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Apple won’t launch AI features in Europe this year, cites complex EU rules

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European iPhone users will have to wait longer for Apple‘s (NASDAQ: AAPL) flagship artificial intelligence (AI) features, with the tech giant blaming new regulations for the delay.

The Cupertino-based company announced the new AI features, known as the Apple Intelligence suite, earlier this month during its annual Worldwide Developers Conference. In partnership with OpenAI, the company has integrated AI into its Siri voice assistant and will use the technology to offer new features such as photo retouching and phone call transcription.

However, the company also revealed that it intends to delay the launch of Apple Intelligence for EU users.

“Due to the regulatory uncertainties brought about by the Digital Markets Act, we do not believe that we will be able to roll out three of these [new] features — iPhone Mirroring, SharePlay Screen Sharing enhancements and Apple Intelligence — to our EU users this year,” the company stated, as reported by the Financial Times.

The Digital Markets Act was first proposed in late 2022 and took effect two years later. It aims to eliminate anti-competitive practices by gatekeepers by forcing them to open their businesses to competition from European companies.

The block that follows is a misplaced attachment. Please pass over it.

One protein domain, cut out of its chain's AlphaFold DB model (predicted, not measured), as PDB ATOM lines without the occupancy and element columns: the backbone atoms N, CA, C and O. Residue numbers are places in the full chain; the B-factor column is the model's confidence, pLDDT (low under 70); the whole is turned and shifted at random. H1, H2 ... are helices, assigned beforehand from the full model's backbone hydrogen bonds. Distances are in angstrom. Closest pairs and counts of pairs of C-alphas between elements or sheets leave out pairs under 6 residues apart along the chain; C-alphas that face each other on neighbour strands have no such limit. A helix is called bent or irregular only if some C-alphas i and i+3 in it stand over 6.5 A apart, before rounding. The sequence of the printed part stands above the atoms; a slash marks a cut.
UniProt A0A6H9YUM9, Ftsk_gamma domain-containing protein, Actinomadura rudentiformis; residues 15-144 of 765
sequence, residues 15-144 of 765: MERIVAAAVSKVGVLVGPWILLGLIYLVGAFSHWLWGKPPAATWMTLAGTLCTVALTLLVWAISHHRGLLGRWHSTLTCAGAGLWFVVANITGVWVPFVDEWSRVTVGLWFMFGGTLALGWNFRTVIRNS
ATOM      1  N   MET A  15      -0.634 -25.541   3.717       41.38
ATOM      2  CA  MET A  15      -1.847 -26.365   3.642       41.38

However, EU watchdogs have only recently started enforcing the law and cracking down on tech giants. Earlier this year, the European Commission opened probes into Apple, Google (NASDAQ: GOOGL) and Meta (NASDAQ: META) for failure to uphold their roles as gatekeepers under the DMA.

Three days after Apple announced the AI delay for EU residents, the Commission accused the company of breaching the DMA.

“Our preliminary position is that Apple does not fully allow steering. Steering is key to ensure that app developers are less dependent on gatekeepers’ app stores and for consumers to be aware of better offers,” said EU competition chief Margrethe Vestager.

Apple’s AI pause in the EU comes just days after Meta announced that it would also temporarily halt using EU users’ Facebook and Instagram data to train its AI models. This followed the valiant efforts of NOYB, an Austrian privacy rights advocacy group, to halt the move. NOYB filed complaints with 11 European regulators over the move, which it claimed violated European data protection rules.

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